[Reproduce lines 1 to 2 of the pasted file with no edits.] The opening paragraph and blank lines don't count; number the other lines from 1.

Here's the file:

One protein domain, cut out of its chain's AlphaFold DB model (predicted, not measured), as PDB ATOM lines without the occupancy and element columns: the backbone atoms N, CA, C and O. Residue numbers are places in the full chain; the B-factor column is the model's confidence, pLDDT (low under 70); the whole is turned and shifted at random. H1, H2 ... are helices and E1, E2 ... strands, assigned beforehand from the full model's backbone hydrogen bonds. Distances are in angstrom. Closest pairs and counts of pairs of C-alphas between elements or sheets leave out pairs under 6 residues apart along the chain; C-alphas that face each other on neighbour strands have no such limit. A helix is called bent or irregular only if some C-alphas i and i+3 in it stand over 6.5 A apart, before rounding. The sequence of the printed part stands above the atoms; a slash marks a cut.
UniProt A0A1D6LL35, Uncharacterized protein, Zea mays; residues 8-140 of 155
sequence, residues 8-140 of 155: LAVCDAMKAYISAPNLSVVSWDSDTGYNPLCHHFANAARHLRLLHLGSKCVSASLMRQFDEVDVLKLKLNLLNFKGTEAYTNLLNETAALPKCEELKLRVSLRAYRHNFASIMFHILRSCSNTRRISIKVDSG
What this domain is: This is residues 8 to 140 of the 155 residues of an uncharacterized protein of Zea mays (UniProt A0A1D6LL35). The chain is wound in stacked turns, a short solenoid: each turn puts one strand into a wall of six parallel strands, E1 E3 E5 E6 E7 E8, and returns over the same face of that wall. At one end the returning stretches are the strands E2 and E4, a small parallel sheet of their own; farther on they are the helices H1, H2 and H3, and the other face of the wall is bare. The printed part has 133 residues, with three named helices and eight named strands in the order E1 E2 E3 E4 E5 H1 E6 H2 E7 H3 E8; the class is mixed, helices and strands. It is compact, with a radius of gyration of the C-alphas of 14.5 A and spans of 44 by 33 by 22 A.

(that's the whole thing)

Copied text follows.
UniProt A0A1D6LL35, Uncharacterized protein, Zea mays; residues 8-140 of 155
sequence, residues 8-140 of 155: LAVCDAMKAYISAPNLSVVSWDSDTGYNPLCHHFANAARHLRLLHLGSKCVSASLMRQFDEVDVLKLKLNLLNFKGTEAYTNLLNETAALPKCEELKLRVSLRAYRHNFASIMFHILRSCSNTRRISIKVDSG